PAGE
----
Guillain-Barré syndrome, or GBS, is believed to be an autoimmune disorder in which the body creates antibodies against its own tissue. In people with GBS, the antibodies generally attack the myelin sheath, or lining of the nerves. They may also attack part of the nerves themselves.
Guillain-Barré syndrome is thought to be an autoimmune disorder that is triggered by an infection, vaccination, or other factors. It causes a severe inflammatory reaction around the nerves. The myelin sheath becomes swollen. Impulses and messages cannot travel along the course of the nerve. In time, nerve impulses are blocked.
Most cases of Guillain-Barré syndrome are triggered by an infection. Two-thirds of the individuals with GBS have had an upper respiratory infection or gastrointestinal infection 1 to 3 weeks before weakness develops. Other infections that may trigger GBS include:
Some vaccinations may also trigger Guillain-Barré syndrome. These include:
Certain medicines have been identified as triggers for GBS. These include:
GBS may be triggered by a variety of other factors, such as:
No one knows for sure why these factors trigger Guillain-Barré syndrome in some people but not in others. More research is needed in this area.
People with GBS usually have muscle weakness or paralysis that starts in the legs and feet. It progresses up toward the arms and head. Sometimes the weakness starts in the arms and moves downward. Occasionally, it starts in the arms and legs at the same time. The spread from feet to head can occur within 24 to 72 hours but can take longer.
Muscle weakness can lead to the following symptoms:
Diagnosis of Guillain-Barré syndrome begins with a medical history and physical exam. A test called a nerve conduction velocity (NCV) test can detect damage to the myelin sheath.
An electromyograph (EMG) is a test that may be done to show if there is a lack of nerve signals to the muscles. During an EMG, wires are connected to the skin, and the activity of nerves and muscles is measured. An electrocardiogram, or EKG, may also be ordered.
Most cases of Guillain-Barré syndrome cannot be prevented. Following safer sex guidelines may prevent some cases that are triggered by sexually transmitted diseases, such as HIV. Illegal drugs, such as heroin, should not be used.
About 95% of those with Guillain-Barré syndrome survive. About 75% completely recover. For some, mild weakness or chronic pain will continue throughout life. GBS can be fatal if it causes problems with breathing. Full recovery can be expected if symptoms go away not long after they appear. This usually happens within 3 weeks.
Weakness and decreased sensation can cause contractures. Contractures occur because muscles become thick and tight when they are not used. They shrink and shorten, causing joint deformities. There can also be loss of movement in the affected areas.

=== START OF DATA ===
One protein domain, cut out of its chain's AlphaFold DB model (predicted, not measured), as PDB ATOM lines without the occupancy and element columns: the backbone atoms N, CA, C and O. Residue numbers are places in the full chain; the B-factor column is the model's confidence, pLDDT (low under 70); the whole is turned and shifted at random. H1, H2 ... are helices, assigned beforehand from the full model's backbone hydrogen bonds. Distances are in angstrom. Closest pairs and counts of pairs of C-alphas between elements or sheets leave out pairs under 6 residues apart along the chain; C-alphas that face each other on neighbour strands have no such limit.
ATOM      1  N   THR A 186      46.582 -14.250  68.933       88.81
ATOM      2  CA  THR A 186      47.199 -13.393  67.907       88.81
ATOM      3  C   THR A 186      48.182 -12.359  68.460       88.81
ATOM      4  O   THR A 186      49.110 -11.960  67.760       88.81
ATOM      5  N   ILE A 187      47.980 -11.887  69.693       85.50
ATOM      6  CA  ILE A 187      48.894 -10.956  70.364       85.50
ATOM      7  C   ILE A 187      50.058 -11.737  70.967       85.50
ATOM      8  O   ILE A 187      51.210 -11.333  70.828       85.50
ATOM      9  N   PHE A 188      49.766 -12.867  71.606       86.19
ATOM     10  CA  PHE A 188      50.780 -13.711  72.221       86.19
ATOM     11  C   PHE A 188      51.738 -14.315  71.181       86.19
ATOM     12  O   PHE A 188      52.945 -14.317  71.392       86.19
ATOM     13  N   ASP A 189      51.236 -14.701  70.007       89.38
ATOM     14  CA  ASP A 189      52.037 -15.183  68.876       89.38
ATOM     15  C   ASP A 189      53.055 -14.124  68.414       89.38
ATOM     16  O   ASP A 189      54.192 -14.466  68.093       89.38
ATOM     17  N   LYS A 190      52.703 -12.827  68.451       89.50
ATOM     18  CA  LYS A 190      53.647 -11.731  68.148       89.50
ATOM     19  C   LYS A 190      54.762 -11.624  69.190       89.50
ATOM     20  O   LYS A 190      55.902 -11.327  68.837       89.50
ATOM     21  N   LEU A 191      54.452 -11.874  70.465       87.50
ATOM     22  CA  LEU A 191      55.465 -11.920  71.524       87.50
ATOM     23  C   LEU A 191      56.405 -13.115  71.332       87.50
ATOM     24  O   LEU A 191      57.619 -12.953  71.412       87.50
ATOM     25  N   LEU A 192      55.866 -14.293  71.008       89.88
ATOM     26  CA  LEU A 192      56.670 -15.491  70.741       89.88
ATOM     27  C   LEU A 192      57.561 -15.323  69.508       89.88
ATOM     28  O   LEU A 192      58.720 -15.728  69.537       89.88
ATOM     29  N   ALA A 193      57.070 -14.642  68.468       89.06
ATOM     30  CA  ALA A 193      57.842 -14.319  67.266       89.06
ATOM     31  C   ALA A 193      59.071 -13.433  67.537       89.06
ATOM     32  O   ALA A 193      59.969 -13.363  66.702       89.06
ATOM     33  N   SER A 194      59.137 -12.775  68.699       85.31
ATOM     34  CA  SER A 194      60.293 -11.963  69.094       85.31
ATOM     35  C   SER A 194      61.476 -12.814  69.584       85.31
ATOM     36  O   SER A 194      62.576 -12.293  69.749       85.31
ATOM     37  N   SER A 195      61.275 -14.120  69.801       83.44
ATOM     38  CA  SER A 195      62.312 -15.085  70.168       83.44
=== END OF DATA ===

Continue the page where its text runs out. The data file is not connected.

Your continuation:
Blood clots may develop because of loss of motion and muscle contractions. Blood-thinning medicines, such as warfarin or heparin, can be given to help prevent blood clots. There is an increased risk of infection, including pneumonia.
Guillain-Barré syndrome is not contagious and poses no risk to others. If GBS is triggered by an infection, the infection itself may be contagious.
Initial treatment of GBS focuses on life support. A ventilator, or artificial breathing machine, may be needed. Fluids can be given through an intravenous line. Food can be given through a tube into the stomach.
A procedure called plasmapheresis can be effective if used early in the course of the illness. Plasmapheresis removes antibodies that may be present in the bloodstream. It also provides the person with fluids or plasma that is free of the antibodies that trigger GBS.
Immunoglobulin therapy is also used to treat GBS. High doses of immunoglobulins, or proteins from the immune system of normal donors, are given to the person with GBS. For some unknown reason, these globulins reduce the body's attack on its own nerves.
Corticosteroids, such as methylprednisolone, are sometimes given together with plasmapheresis or immune serum globulin. However, their effectiveness is questionable, and they may worsen the disease.
Plasmapheresis is associated with a small risk of getting bloodborne infectious diseases. Corticosteroids and immune globulins may increase the person's risk for many types of infection.
Physical therapy may be ordered to prevent contractures and other complications. Along with occupational therapy, it can be helpful in restoring the person's normal level of function. Pain medicines and physical therapy may be needed if the person has chronic pain.
After the acute phase of GBS, the individual will have regular visits with the healthcare provider. Any new or worsening symptoms should be reported to the provider.
Author:James Broomfield, MD
Editor:Crist, Gayle P., MS, BA
Reviewer:Eileen McLaughlin, RN, BSN